Pennsylvania Governor Gifford Pinchot allegedly sentenced Pep "The Cat-Murdering Dog" to a life sentence at Eastern State. Pep allegedly murdered the governor’s wife’s cherished cat. Prison records reflect that Pep was assigned an inmate number (no. C-2559), which is seen in his mug shot. However, the reason for Pep’s incarceration remains a subject of some debate. A newspaper article reported that the governor donated his own dog to the prison to increase inmate morale.
Construction begins on Cellblock 14 (left), Eastern State’s second three-story cellblock. Any space between the cellblocks is now nearly gone. The Penitentiary, intended to hold 250 inmates, now holds 1,700.
1929 - 1930
Chicago gangster Al Capone spends eight months at Eastern State Penitentiary. The Philadelphia Bulletin snapped this photo (left) as Capone was led away.
An article in the Philadelphia Public Ledger, August 20, 1929, describes Capone's cell: "The whole room was suffused in the glow of a desk lamp which stood on a polished desk.... On the once-grim walls of the penal chamber hung tasteful paintings, and the strains of a waltz were being emitted by a powerful cabinet radio receiver of handsome design and fine finish..." (See 2000 for a picture of the restored cell).
Inmates set fires in their cells and destroy workshops in a riot over insufficient recreational facilities, overcrowding, and idleness.
Inmates at Eastern State riot over low wages. Prisoners short-circuit electrical outlets, start fires, and cause other disturbances. Warden Smith puts down the riot with a strong show of force.
Twelve men escape through a tunnel that emerges at Fairmount Avenue and 22nd Street. Prison plaster worker Clarence Klinedinst designed and built most of the tunnel. At the time of the escape Klinedinst had only two years left to serve. Most of the men are caught within minutes.
Klinedinst (after re-arrest, left) is out for two hours, and has ten years added to his sentence for prison break. Bank robber Willie Sutton (below) takes credit for planning the tunnel.
Pennsylvania Legislature recommends abandoning Eastern State Penitentiary.
Eastern State Penitentiary becomes the State Correctional Institution at Philadelphia, or SCI-PHA.
The City of Philadelphia certifies Eastern State Penitentiary an historic property.
Cellblocks are desegregated.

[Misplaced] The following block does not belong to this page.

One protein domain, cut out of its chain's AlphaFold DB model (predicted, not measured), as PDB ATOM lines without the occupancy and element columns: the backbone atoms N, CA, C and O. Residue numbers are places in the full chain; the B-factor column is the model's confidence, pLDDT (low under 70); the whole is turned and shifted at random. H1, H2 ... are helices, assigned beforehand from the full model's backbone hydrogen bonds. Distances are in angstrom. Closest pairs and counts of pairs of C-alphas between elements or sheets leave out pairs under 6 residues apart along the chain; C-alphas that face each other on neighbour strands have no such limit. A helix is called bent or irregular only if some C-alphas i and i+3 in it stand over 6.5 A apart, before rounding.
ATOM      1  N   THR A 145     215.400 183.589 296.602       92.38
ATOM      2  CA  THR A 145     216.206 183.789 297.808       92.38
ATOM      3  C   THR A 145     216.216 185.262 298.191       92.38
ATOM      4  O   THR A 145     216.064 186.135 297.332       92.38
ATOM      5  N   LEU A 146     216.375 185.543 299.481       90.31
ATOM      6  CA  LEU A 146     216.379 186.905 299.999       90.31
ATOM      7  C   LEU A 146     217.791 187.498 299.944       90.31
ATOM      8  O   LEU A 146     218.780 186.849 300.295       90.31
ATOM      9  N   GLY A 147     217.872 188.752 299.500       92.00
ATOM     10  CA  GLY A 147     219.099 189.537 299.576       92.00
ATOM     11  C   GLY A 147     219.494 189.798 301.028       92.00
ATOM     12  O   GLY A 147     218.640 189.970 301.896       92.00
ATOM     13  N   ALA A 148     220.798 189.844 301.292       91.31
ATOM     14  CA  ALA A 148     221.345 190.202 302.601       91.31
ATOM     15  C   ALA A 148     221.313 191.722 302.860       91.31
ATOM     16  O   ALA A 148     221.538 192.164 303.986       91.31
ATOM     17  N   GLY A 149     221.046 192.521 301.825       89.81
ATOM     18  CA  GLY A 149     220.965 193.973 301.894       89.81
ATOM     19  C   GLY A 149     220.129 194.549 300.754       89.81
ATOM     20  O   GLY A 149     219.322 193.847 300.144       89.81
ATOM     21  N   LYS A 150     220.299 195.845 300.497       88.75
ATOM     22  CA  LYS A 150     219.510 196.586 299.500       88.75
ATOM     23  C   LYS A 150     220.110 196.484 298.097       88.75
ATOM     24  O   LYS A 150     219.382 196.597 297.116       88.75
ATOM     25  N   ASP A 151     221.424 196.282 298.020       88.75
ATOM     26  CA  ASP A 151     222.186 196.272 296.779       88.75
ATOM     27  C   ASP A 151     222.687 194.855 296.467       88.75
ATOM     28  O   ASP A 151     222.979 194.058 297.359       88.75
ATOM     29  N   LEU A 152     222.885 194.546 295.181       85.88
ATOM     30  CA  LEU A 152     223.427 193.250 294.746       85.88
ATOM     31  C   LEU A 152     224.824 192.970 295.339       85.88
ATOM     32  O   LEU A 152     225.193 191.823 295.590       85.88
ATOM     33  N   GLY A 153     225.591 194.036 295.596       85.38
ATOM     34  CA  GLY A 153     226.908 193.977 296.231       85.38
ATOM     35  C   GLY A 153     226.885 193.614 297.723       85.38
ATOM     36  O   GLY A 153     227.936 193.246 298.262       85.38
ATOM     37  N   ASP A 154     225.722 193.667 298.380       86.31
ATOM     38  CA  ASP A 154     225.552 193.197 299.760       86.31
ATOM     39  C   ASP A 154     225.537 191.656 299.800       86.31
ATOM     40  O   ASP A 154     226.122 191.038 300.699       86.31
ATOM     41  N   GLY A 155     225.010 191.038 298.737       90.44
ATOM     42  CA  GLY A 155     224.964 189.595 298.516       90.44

Inmate John Klausenberg tricks a guard into opening the cell of another inmate. With the cells open, the inmates overpower the guard and begin the largest riot in the prison's history. Several hours later, a large force of police, guards, and state troopers reclaim the prison. The riot fuels discussions to close Eastern State.
Federal Government designates Eastern State Penitentiary a National Historic Landmark.
Eastern State Penitentiary closes.
Most inmates are sent to the State Correctional Institution at Graterford. While the Penitentiary's electrical and mechancial systems are in terrible shape, its walls and paint are in perfect condition.
1970 - 1971
City of Philadelphia uses Eastern State to house prisoners from the county prison at Holmesburg, following a riot there.
1971 to mid-1980s
Eastern State is all but totally abandoned. Philadelphia Streets Department uses grounds for storage. Vandals smash skylights and windows. An urban forest grows in the halls and cells.
Dan McCloud, the last city caretaker, continues to feed a family of stray cats on the property.
Mayor Frank Rizzo suggests demolishing Eastern State to construct a criminal justice center.
City of Philadelphia takes title to the building, paying the State of Pennsylvania just over $400,000.
The city transfers Eastern State Penitentiary to the Redevelopment Authority to seek proposals for commercial use.
Eastern State Task Force, a group of architects, preservationists and historians, is formed. Mayor Wilson Goode urges the Redevelopment Authority to reject all proposals for commercial use of the property.
First limited group tours of the building.
With generous funding from The Pew Charitable Trusts, stabilization and preservation efforts begin.
The first Halloween fundraiser takes place on Halloween night to raise money to create a daytime tour program. A few hundred people attended that first year. Since then, a Halloween fundraiser has been held at the Penitentiary each fall and attendance increased each subsequent year. Today, Terror Behind the Walls is one of the largest and most successful haunted attractions in the county.
Eastern State Penitentiary opens for historic tours on a daily basis. Visitors are required to wear hard hats and sign liability waivers. More than 10,000 visitors attend in the first year.
With funding from the William Penn Foundation, permanent museum exhibits are constructed and a marketing campaign begins. An on-site art exhibition, Prison Sentences (left), receives international attention. The site is featured in The New York Times, Art in America and on the BBC, C-SPAN and PBS. Attendance nearly doubles.
Eastern State’s arched cellblocks and central rotunda are transformed into a mental institution in the movie 12 Monkeys, with Bruce Willis (below).
The World Monument Fund includes Eastern State Penitentiary on its list of the one hundred most important endangered landmarks in the world.
Eastern State Penitentiary Historic Site, Inc., a nonprofit organization with the sole purpose of preserving the Penitentiary and opening it for tours, is formed. Eastern State portrays a Southeast Asian prison in the movie Return to Paradise.
Eastern State Penitentiary Historic Site, Inc. assumes the Prison Society's Concession Agreement with the City of Philadelphia.
The tenth season of public tours marked with introduction of "The Voices of Eastern State" Audio Tour, narrated by Steve Buscemi.
Several dramatic new vistas in the prison’s cathedral–like cellblocks open. After extensive stabilization, visitors are no longer required to wear hardhats.
Cellblock 7 opens to the public for the first time.
"Pandemonium," a site specific art installation by audio artists Janet Cardiff and George Bures Miller opens in Cellblock 7.
Winter Adventure Tours begin. Eastern State Penitentiary is now open for tours seven days a week, twelve months a year.
Visitors are no longer required to sign liability waivers upon entry.